Monday, May 27, 2013
I created a foliage star with the leaves of the lily plants. I desaturated it, and colorized it blue and purple and darkened both versions to use as alternate radial backgrounds for the lily mandala. I stroked the stars with 9 pixels of white to make it pop out from the background. With the flower star. I duplicated a layer and turned it solid white, and rotated it to serve in the outer ring. I felt that the star needed some more bright white. This is a new technique I will use again. I am showing you the stars and then the mandalas with the darkened stars as radial backgrounds. I could do the same with the flower star or any other star I make. With this, I now have all the elements needed to complete the mandala and array.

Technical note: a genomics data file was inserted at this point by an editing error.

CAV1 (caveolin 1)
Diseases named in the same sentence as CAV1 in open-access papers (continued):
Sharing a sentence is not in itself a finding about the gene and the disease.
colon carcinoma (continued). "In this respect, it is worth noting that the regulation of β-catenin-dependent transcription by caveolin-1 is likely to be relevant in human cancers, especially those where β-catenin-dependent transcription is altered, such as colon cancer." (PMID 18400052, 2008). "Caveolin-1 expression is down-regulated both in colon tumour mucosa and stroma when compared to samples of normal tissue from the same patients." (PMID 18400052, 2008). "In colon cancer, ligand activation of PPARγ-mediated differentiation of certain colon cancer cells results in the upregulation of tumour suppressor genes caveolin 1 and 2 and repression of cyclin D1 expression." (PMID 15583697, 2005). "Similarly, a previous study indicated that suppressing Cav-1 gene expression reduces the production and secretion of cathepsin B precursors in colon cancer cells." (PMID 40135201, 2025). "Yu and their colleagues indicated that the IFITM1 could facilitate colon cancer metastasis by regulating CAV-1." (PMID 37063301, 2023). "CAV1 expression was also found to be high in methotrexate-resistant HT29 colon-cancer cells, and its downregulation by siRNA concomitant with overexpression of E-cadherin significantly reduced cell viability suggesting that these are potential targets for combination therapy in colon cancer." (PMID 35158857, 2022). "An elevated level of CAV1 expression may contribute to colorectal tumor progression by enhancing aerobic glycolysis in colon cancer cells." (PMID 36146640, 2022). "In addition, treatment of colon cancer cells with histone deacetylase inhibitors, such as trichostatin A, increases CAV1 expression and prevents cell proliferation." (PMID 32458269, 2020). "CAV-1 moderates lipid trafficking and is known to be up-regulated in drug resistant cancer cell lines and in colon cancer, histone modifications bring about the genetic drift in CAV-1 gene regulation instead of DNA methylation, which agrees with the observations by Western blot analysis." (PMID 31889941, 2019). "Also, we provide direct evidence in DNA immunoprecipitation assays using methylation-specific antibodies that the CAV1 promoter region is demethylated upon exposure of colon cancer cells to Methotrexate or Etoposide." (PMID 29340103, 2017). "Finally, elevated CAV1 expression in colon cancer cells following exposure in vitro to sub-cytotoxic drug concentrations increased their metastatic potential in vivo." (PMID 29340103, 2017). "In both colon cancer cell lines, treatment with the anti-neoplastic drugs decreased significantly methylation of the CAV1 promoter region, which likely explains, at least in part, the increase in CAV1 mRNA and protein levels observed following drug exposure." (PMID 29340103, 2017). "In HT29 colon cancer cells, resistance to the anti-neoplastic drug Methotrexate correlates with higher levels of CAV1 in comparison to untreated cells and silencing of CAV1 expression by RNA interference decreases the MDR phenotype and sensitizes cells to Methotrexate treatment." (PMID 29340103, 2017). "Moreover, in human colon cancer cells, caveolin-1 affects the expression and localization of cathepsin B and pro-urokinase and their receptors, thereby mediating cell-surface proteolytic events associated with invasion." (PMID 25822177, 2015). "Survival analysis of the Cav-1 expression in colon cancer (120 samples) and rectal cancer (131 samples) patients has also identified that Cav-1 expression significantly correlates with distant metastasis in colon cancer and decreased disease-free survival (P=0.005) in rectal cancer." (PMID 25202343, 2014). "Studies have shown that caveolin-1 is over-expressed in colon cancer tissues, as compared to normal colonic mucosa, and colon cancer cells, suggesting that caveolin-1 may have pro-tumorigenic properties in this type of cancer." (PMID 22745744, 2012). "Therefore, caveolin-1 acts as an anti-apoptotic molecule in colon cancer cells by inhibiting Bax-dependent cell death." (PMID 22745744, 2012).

Friday, May 24, 2013
I have started using photos of Easter Lily Flowers to create a mandala and other designs. I have used photos of leaves to create a patterned background as you see first. It is nice, but not as interesting as I wanted; so I cut out a lily plant and superimposed the resulting pattern as seen in the second image. That was more complex, but didn't look right; so I reduced the opacity of that layer to 55% and got the third image. I then darkened the whole design to serve better as a background. This is a technique I will use more of as it adds a whole new dimension to the designs.
Tuesday, September 18, 2012
Wednesday, August 17, 2011
Sunday, April 3, 2011
Monday, February 21, 2011
This star is made with hollyhock flowers. I created it just in time for Valentine's Day next year. If any of you need help wrapping text around a circle, let me know. I use it a lot.